The shareholders' report issued by Shell Canada Limited for the second quarter states:

Shell Canada Limited announced July 23,2003, second-quarter earnings of $178 million... Earnings included a one-time benefit of $54 million from a future income tax revaluation following announced income tax changes.

Petro-Canada apparently paid $96 million less in taxes, over the first few months of the year, which is a very short period. In the case of Shell Canada, that figure is $54 million. The same goes for Esso Imperial, which reported the following:

During the second quarter of 2003, tax rate reductions enacted by the Federal government and the provincial government of Alberta and settlement of various tax matters benefited results, mainly in the resources segment, by $109 million.

So, the three largest oil companies have declared additional future profits of $250 million. This is a direct consequence of the federal government's decision to lower the taxes applicable to oil and gas companies. They are not the companies suffering the most; they are companies that made astronomical profits in early 2003 and that introduced quite significant price hikes.

In the meantime, the federal government continues to collect 1.5 cents in excise tax per litre of gas. This tax is to pay down a deficit that has not existed since 1998. So, in a few short months, the oil and gas companies have pocketed hundreds of millions of dollars. It is not clear why they need this advantage.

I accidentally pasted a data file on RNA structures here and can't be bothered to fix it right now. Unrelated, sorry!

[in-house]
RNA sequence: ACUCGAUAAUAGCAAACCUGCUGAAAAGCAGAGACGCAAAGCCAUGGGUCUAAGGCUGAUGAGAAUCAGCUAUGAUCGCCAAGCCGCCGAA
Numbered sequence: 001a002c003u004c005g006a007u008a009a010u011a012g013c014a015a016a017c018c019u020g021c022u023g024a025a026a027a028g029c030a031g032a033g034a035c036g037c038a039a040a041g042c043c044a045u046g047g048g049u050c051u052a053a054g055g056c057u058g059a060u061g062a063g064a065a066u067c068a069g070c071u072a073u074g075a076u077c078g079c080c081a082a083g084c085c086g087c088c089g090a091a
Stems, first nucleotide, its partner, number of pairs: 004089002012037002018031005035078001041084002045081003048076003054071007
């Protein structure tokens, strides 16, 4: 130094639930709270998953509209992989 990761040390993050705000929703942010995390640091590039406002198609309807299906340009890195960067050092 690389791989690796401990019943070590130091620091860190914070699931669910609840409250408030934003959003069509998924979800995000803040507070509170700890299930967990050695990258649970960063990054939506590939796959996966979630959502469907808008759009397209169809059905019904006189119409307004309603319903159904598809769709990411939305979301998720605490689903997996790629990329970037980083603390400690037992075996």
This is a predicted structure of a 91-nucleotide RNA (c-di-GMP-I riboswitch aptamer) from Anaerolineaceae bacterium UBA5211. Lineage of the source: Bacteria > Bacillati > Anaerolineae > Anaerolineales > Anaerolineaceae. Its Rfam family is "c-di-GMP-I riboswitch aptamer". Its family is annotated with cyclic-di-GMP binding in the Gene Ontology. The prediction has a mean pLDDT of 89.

Meanwhile, the federal government continues to pocket money because of a tax designed to pay down a deficit that no longer exists. We are talking about $2.8 billion in five years. No wonder taxpayers think this is ridiculous. Indeed, according to chartered accountants, the bill came “on the heels of a significant lobbying effort by the resource sector for federal corporate tax rate reductions.”

In other words, this government, which prides itself on helping the less fortunate and ensuring a better distribution of wealth, is granting $250 million in tax cuts to oil companies, and at the same time telling us it cannot give the provinces the $3 billion it owes them for health. This is a big problem. It shows an unacceptable lack of professional and political ethics. We cannot allow a bill to create this kind of situation.